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Leaf shape in Populus tremula is a complex, omnigenic trait.
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  • Niklas Mähler,
  • Bastian Schiffthaler,
  • Kathryn Robinson,
  • Barbara Terebieniec,
  • Matej Vucak,
  • Mark Bailey,
  • Chanaka Mannapperume,
  • Stefan Jansson,
  • Torgeir R Hvidsten,
  • Nathaniel Street
Niklas Mähler
Umeå University
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Bastian Schiffthaler
Umeå University
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Kathryn Robinson
Umeå University
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Barbara Terebieniec
Umeå University
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Matej Vucak
University of Glasgow
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Mark Bailey
University of Glasgow
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Chanaka Mannapperume
Umeå University
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Stefan Jansson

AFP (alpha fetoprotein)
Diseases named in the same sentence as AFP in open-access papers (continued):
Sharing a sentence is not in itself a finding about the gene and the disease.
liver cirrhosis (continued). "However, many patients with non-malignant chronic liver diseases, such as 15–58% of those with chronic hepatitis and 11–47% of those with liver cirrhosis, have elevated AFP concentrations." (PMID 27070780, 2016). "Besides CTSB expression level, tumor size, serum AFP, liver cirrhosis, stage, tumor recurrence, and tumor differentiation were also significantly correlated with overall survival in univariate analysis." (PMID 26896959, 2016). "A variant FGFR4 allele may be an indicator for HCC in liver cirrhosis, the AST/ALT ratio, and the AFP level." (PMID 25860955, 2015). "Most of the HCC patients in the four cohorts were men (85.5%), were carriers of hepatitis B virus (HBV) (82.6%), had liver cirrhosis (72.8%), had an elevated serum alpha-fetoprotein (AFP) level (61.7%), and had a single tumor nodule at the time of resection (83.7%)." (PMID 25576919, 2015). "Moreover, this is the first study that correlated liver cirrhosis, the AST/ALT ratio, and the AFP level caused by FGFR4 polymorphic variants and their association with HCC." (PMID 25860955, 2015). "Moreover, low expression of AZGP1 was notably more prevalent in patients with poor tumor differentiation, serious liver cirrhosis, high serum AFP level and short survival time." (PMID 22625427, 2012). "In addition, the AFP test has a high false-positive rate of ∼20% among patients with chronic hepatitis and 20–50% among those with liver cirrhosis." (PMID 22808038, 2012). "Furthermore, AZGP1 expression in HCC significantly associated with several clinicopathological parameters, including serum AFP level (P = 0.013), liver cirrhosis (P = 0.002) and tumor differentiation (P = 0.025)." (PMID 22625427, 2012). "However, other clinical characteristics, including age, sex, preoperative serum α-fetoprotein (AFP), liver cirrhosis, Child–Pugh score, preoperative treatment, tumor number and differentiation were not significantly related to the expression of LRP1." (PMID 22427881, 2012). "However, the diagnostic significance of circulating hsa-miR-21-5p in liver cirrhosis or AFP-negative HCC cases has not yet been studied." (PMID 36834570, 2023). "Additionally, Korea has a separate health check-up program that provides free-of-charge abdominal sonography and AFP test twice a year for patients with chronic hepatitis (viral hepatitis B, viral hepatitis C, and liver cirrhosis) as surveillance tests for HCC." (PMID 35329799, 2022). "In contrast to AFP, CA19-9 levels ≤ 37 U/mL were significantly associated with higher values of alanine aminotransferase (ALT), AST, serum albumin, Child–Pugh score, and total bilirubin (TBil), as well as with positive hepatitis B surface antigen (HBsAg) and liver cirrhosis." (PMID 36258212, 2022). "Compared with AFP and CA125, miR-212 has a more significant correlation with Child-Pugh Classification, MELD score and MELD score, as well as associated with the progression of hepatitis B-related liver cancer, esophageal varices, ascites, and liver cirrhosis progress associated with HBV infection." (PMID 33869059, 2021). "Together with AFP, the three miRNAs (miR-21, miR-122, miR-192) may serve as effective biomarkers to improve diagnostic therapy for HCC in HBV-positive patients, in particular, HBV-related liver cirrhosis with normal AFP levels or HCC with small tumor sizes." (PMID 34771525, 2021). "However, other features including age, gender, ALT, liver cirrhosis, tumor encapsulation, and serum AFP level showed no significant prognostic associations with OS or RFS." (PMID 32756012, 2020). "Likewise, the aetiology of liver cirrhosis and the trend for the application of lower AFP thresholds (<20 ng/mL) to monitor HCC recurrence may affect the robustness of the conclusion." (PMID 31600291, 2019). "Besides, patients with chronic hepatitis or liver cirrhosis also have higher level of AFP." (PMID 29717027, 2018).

Umeå University
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Torgeir R Hvidsten
Norwegian University of Life Sciences
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Nathaniel Street
Umeå University, Umeå University
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Abstract

Leaf shape is a defining feature of how we recognise and classify plant species. Although there is extensive variation in leaf shape within many species, few studies have disentangled the underlying genetic architecture. We characterised the genetic architecture of leaf shape variation in Eurasian aspen (Populus tremula L.) by performing a genome wide association studies (GWAS) for physiognomy traits. To ascertain the roles of identified GWAS candidate genes within the leaf development transcriptional program, we performed gene co-expression network analyses from a developmental series, which is publicly available at http://aspleaf.plantgenie.org. We additionally used gene expression measurements across the population to analyse GWAS candidate genes in the context of a population-wide co-expression network and to identify genes that were differentially expressed between groups of individuals with contrasting leaf shapes. These data were integrated with expression GWAS (eQTL) results to define a set of candidate genes associated with leaf shape variation. Our results identified no clear adaptive link to leaf shape variation and indicate that leaf shape traits are genetically complex, likely determined by numerous small-effect variations in gene expression. Genes associated with shape variation were peripheral within the population-wide co-expression network, were not highly connected within the leaf development co-expression network and exhibited signatures of relaxed selection. As such, our results are consistent with the omnigenic model.